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#6 - JRL 7236
The Times (UK)
June 23, 2003
The bear and the lion
Putin's state visit is a chance to consolidate relations

State visits, the highest ceremonial accolade Britain can offer, are planned at least two years in advance. They therefore tend to reflect the state of relations at that time. Two years ago President Putin enjoyed a warm relationship with Tony Blair. The Prime Minister saw in the President a reformer and a man with whom he could do business. Britain championed closer Russian relations with Nato, and Russia looked to Britain for investment, an influential voice in Washington and a partner in Europe.

When Mr Putin arrives tomorrow to begin this historic state visit the first since 1874, only 13 years after Tsar Alexander II freed Russias serfs some of the warmth will have cooled. The Iraq war, Russian annoyance at Britains unswerving support for Washington and a revival of Moscows links with France and Germany have made Britain a less attractive partner for Mr Putin. He mocked Mr Blair over the hunt for Iraqi weapons of mass destruction on his last visit to Moscow. He sees no need now to rely on any intermediary in relations with Washington. His position at home is making him more assertive abroad. And as his recent comments make clear, there will likely be a showdown over how to deal with Iran.

A state visit, therefore, is all the more important, if not for the reasons originally envisaged. By tradition, such occasions concentrate on pageantry, focus on historic links, reflect the personal interests of the visiting head of state and play down any awkwardness or political disagreement. And whatever the tensions two months ago over Iraq, the rich history of Britains cultural and political links with Russia, the dense web of human, economic and institutional connections created in the 12 years since the fall of communism and the common pursuit of Russias integration into the Euro-Atlantic alliance are a substantial basis on which to consolidate and reinvigorate relations.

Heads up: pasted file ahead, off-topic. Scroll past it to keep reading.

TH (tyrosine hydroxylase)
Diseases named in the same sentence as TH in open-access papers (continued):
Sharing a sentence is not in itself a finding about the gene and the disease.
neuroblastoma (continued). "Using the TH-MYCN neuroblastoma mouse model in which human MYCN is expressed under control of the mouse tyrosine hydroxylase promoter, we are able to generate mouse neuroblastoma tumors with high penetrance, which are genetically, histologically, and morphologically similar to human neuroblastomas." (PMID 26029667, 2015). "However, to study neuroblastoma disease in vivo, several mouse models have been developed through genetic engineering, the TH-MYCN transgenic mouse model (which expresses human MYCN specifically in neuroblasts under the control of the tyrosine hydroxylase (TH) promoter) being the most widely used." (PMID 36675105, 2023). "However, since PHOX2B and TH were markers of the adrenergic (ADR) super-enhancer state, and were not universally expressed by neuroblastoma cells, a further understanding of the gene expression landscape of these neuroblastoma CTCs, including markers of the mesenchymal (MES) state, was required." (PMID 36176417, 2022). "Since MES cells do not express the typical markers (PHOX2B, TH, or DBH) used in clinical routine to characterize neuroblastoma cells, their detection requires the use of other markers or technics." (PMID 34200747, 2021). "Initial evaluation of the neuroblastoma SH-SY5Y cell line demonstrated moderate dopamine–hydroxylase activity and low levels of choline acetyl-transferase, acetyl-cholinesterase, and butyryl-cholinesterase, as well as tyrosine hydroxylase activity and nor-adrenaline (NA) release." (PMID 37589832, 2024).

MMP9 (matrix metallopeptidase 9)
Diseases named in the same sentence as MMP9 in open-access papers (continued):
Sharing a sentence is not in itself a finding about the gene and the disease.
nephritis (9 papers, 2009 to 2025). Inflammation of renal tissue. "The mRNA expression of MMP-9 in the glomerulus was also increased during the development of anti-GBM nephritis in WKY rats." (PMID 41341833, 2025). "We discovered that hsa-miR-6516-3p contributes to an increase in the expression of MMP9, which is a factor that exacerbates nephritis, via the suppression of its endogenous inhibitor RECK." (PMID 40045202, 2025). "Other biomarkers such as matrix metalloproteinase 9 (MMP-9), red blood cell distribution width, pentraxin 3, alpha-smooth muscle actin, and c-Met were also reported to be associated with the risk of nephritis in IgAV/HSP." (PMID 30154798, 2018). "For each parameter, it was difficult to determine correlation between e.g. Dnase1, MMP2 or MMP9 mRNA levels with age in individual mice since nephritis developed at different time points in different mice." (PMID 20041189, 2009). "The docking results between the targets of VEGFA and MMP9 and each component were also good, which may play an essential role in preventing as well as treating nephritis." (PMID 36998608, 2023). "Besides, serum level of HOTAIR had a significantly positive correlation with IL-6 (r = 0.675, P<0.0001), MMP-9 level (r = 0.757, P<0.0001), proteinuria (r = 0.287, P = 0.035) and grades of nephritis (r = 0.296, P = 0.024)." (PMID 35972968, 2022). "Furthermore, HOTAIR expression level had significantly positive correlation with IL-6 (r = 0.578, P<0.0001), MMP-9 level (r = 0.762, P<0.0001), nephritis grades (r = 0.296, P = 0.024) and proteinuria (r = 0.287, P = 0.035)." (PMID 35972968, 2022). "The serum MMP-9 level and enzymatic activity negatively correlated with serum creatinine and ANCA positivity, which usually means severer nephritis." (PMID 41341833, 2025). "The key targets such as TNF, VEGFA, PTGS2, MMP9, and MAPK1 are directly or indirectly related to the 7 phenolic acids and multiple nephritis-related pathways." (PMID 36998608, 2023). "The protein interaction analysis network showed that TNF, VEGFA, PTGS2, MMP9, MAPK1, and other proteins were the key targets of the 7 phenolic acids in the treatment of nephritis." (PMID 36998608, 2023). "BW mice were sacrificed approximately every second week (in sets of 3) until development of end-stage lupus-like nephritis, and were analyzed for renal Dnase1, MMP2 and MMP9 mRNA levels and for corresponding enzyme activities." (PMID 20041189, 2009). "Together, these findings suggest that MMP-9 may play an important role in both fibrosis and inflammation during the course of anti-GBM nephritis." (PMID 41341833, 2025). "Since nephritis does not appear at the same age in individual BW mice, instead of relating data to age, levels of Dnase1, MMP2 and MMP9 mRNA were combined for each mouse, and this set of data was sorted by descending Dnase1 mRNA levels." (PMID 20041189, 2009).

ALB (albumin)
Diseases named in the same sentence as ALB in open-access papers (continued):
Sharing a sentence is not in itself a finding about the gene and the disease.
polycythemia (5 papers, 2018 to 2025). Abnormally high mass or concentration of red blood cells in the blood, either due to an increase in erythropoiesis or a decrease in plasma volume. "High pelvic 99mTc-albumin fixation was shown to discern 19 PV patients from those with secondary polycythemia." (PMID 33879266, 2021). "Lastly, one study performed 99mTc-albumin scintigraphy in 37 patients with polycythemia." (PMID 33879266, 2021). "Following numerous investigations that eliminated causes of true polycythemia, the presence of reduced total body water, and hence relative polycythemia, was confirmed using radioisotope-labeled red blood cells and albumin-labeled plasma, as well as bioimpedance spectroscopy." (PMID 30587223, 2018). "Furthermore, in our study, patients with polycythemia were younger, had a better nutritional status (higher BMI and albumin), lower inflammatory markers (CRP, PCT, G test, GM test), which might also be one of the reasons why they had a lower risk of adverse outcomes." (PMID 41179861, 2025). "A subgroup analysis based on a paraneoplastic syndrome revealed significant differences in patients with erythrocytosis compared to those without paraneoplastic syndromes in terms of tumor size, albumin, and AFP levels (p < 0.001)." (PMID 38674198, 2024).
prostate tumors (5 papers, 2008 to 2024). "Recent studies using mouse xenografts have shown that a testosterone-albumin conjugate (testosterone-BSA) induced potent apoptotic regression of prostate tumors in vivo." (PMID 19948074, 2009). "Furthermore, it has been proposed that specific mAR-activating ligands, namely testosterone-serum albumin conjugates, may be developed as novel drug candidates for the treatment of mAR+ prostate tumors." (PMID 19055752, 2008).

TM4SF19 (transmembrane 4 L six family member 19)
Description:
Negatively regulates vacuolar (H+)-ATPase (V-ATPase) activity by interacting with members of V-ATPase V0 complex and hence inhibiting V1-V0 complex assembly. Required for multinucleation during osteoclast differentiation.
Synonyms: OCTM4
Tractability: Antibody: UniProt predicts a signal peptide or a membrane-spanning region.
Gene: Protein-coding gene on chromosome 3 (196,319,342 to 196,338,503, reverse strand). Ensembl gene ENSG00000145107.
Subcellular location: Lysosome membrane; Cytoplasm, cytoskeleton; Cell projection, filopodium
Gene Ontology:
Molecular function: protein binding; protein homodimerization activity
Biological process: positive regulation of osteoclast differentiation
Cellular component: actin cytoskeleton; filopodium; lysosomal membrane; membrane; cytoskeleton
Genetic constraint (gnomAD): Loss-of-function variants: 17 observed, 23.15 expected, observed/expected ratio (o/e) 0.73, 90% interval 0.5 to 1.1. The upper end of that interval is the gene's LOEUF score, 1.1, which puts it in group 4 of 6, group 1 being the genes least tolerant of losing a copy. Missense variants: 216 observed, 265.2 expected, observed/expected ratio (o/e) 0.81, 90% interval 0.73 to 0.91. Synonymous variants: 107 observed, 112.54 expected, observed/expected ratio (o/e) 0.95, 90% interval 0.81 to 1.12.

That does not mean that politics will be left to one side. Unusually for a state visit, plenty of time has been set aside for talks with Mr Blair and the promotion of trade and investment. The Labour Left, human rights activists and Britains Muslim community insist that Chechnya be a central issue in all talks: the corrupting influence of the widespread and documented abuses of this squalid war are in danger of vitiating much of Mr Putins domestic achievement in consolidating a pluralist democracy and the rule of law. The issue is certainly awkward: Mr Putin resents any outside discussion of an issue on which he believes foreigners are ignorant and prejudiced. Mr Blair has promised to raise the issue, but might set it in the context of his experience of the Northern Ireland peace process.

Both men will be happier discussing business. Britain is now the largest foreign investor in Russia an extraordinary fact, given Germanys far closer and longer history of investment, but one explained largely by the huge involvement of Shell and BP in Russias energy industry. This is crucially important. For all its attempts to rebuild heavy industry, Russia is still almost unhealthily dependent on commodity exports, especially energy, as the guarantor of prosperity, and will be for years. Britain suddenly finds that it has the biggest stake of all in Russias future, giving this country an interest in related issues such as Moscows membership of the World Trade Organisation.

The main thrust of the visit will be to underline Russias integration as an ally and a partner of the West. Mr Putin is well able to take care of himself in managing his relationship with President Bush (and has his own strategy for dealing with what he sees as US neglect of Russias interests). He is courting other EU members when it suits him, and is even feigning friendship with China. The visit celebrates not only 450 years of Anglo-Russian relations, but an unusually productive past decade that should be the basis for a more productive, if more complex, future.

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